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Sunday, June 16, 2019

Unsung Knick History – How We Almost Had a Grant Legacy in New York

This is the latest in a series of examinations into different games, events and decisions that impacted Knicks history in some way, shape or form. Stories that are not as famous as, say, “The Dunk” or Willis Reed playing Game 7, but still have a place in Knicks history, especially for die-hard fans. Here is an archive of all the stories featured so far.

The Knicks have a long history of having fathers and sons both play for them. Ernie and Kiki Vandeweghe, Henry and Mike Bibby, Al and Allie McGuire and I am sure others that I am missing (Patrick Ewing Jr. sadly never quite caught on to the team, despite coming close a couple of times). Interestingly enough, their latest draft pick, Notre Dame point guard Jerian Grant, almost counted, as well! Based on a request from blog commenter alsep73, we take a look at the somewhat comical (and sort of kind of tragic) tale of how the Knicks almost signed Harvey Grant and the franchise-altering decision they made to find a fill-in for Grant when they failed to sign him.

The Knicks finished the 1991-92 season with a much improved season but the same result as their previous season, a loss to the Chicago Bulls in the playoffs. Still, the Knicks, now after a full season by new coach Pat Riley, were clearly on the rise, with young players like John Starks and Anthony Mason bolstering their star center Patrick Ewing and their veteran star power forward Charles Oakley. The Knicks closed out the 1991-92 season with the following playoff rotation: Mark Jackson at the point, Gerald Wilkens at off guard, Xavier McDaniel and Oakley at the forward spots and Ewing in the middle. Starks, Mason and Greg Anthony were their primary bench players. Going into the following season, Riley felt that he definitely wanted to get another shooting guard but he also wanted to add to the front court depth, specifically with a scoring forward who could play both small forward and power forward as needed (Mason and Oakley played backup center for Riley, an interesting piece of early small ball). The first thing Riley addressed in the offseason was pick up a new shooting guard, trading a first round pick for Dallas Mavericks star Rolando Blackman (at the time their all-time leading scorer, a mark he would hold until Dirk Nowitzki passed him during the 2007-08 season), who was still a good player but was also 33 years old.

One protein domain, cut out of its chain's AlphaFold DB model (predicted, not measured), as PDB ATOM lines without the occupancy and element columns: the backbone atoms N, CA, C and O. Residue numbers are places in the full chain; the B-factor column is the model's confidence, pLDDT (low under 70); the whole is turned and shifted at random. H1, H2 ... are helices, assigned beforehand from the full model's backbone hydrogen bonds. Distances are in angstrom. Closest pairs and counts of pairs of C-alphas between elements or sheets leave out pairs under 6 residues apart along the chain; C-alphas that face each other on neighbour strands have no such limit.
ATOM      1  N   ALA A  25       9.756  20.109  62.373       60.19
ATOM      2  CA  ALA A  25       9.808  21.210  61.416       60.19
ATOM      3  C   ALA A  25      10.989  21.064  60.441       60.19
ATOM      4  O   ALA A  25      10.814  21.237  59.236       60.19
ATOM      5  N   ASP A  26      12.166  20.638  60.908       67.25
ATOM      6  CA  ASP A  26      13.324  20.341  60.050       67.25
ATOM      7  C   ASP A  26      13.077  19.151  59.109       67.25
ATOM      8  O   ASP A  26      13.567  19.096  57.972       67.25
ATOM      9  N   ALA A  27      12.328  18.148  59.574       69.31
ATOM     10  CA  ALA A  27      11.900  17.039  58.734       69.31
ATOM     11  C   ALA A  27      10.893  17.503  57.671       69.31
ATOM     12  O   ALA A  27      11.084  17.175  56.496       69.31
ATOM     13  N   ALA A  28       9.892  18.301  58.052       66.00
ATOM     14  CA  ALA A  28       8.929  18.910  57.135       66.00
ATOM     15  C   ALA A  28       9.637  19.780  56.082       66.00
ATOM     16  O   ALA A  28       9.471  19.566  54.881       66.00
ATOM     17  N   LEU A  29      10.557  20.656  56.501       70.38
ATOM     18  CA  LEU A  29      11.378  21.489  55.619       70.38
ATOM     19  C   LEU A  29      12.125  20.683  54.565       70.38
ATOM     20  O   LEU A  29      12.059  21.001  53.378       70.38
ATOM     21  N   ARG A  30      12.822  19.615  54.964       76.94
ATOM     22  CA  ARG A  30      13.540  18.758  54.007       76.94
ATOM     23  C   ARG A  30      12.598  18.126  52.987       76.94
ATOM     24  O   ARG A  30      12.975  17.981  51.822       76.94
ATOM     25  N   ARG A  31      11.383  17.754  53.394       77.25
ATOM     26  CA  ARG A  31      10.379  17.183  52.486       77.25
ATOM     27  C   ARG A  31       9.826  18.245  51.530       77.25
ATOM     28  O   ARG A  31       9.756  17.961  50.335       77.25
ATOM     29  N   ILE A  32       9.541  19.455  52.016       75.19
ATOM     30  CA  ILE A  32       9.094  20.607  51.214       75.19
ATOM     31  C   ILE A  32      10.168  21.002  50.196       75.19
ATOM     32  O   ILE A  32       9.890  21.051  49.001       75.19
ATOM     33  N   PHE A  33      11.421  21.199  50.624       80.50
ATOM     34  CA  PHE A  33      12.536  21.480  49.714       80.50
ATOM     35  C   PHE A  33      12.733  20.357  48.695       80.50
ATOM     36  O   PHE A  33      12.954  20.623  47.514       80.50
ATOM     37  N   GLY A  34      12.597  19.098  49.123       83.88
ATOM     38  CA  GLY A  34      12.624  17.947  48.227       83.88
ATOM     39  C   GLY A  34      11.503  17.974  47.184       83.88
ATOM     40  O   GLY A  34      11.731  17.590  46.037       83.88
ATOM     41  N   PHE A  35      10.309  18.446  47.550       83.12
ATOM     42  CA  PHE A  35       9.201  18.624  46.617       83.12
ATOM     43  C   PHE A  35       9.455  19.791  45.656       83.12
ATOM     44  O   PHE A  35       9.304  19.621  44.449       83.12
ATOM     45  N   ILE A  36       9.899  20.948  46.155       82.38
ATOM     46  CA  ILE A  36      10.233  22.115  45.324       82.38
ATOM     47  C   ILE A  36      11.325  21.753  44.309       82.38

Their next move was a tricky one. This was back in the days where cap holds were not a thing, so basically if you had your own free agents, they would not affect your cap space. You could use your full cap space to sign another free agent and then re-sign your own free agents to go over the salary cap. The league eventually came up with the idea of a cap hold to close that loophole, but they had not yet invented that idea in 1992. So when Xavier McDaniel exercised an opt-out clause in his contract during the 1991-92 season, he became a free agent at the end of the season and his salary came off of the cap. After cutting Kiki Vandeweghe and Wilkens and getting Jackson and Blackman to restructure their contracts, the Knicks were roughly $4 million under the then $14 million salary cap. That was huge at the time. In an ideal world, they could then go out and sign a good free agent (it was not a great market that season, but there were some good players out there), have room to sign their own draft pick (Hubert Davis) and then resign Xavier McDaniel and exceed the salary cap.

However, if you’re reading this, you’re likely a Knick fan, so you know that the Knicks do not live in an “ideal world.”

An annoying rule that the NBA had back then that they have since changed is that draft picks had to be signed using your available cap space. If you didn’t have cap space, then you would have to cut players to create cap space. It was a ridiculous situation. However, the same cap rules that applied to the Knicks applied to other teams. They could use their cap space to sign a rookie and then go over the cap to re-sign their own free agents. The Washington Bullets, however, were in a bit of a pickle. Due to some players getting raises, they had some cap right room after the 1992 NBA Draft, but they would lose that cap room when the new financial year kicked in on July 1st (along with those raises). Not only that, but they had a prominent free agent of their own, a restricted free agent by the name of Harvey Grant.